The Long Road To Impeach Trump Just Got Shorter


DONALD TRUMP

Norman Solomon for huffingtonpost.comThe momentum to impeach President Trump is accelerating.

On Thursday, Congressman Jerrold Nadler (D-NY) filed a “resolution of inquiry” that amounts to the first legislative step toward impeachment.

A new poll shows that registered voters are evenly split, at 46-to-46 percent, on whether they “support” or “oppose” impeaching Trump. Just two weeks ago, the pro-impeachment figure was 35 percent.

Since inauguration, more than 800,000 people have signed a petition in the first stage of the Impeach Donald Trump Now campaign, which will soon involve grassroots organizing in congressional districts around the country.

Under the Trump presidency, defending a wide range of past gains is both necessary and insufficient. Fighting for impeachment is a way to go on the offensive, directly challenging the huge corruption that Trump has brought to the White House.

From the outset, President Trump has been violating two provisions of the U.S. Constitution — its foreign and domestic “emoluments” clauses. In a nutshell, both clauses forbid personally profiting from presidential service beyond receiving a government salary.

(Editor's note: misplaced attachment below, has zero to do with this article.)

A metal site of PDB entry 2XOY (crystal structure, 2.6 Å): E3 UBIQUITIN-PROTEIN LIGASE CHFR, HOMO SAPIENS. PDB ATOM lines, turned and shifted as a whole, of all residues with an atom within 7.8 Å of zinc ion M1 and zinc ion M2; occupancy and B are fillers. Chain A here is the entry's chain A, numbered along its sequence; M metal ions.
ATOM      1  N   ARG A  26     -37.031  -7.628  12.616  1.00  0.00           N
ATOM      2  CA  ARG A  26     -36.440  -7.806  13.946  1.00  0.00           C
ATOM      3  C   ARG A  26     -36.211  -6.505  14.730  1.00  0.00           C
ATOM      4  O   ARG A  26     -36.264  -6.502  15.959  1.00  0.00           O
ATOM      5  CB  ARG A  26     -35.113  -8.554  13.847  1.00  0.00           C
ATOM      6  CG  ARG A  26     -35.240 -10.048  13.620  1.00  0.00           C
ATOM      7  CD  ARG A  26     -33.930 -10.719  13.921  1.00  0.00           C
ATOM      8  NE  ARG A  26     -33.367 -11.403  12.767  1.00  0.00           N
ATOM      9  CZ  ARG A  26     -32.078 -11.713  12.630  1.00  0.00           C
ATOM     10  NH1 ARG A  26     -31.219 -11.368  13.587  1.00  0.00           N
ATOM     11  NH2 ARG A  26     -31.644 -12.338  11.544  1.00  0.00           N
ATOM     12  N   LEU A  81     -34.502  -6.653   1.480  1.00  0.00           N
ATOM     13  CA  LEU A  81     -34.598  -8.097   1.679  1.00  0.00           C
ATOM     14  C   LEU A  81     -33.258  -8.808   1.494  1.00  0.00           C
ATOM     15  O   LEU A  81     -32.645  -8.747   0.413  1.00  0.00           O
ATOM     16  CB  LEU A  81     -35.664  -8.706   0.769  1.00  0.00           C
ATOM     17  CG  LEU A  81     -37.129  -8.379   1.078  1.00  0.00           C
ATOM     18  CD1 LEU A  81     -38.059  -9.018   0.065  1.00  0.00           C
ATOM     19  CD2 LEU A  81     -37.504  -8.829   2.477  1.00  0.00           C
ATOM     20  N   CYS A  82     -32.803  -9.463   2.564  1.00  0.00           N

Some believe that the Republican-controlled Congress is incapable of impeaching Trump, but history tells us what’s possible when a president falls into wide disrepute. On July 27, 1974, seven GOP representatives on the 38-member House Judiciary Committee voted to impeach a fellow Republican, President Richard Nixon.

As for objections that impeaching and removing Trump from office would make Mike Pence the president, that concern is apt to bypass one set of key considerations after another. Along the way, in political terms, people need to think through the implications of the fact that Trump could only be removed from office with the help of many votes from Republicans on Capitol Hill.

Even if every Democrat in the House voted in unison to impeach Trump, impeachment would only be possible if at least two-dozen Republican members of the House voted in favor. Likewise, a vote in the Senate (requiring two-thirds) to remove Trump from the presidency would only be successful if at least 19 Republican senators voted for conviction. Such events would badly splinter and damage the Republican Party — causing divisive bitterness, putting GOP leaders back on their heels and hobbling a Pence presidency.

Arguably most important of all, democracy requires that no one be above the law — a principle that’s most crucially applied to the holder of the most powerful office in the U.S. government. Extreme abuse of power from the top of the government must be seen and treated as intolerable.

The Constitution that Trump continues to flagrantly violate is supposed to be “the supreme law of the land.” To give Trump a pass would be to wink at his merger of vast personal wealth and corporate holdings with vast governmental power.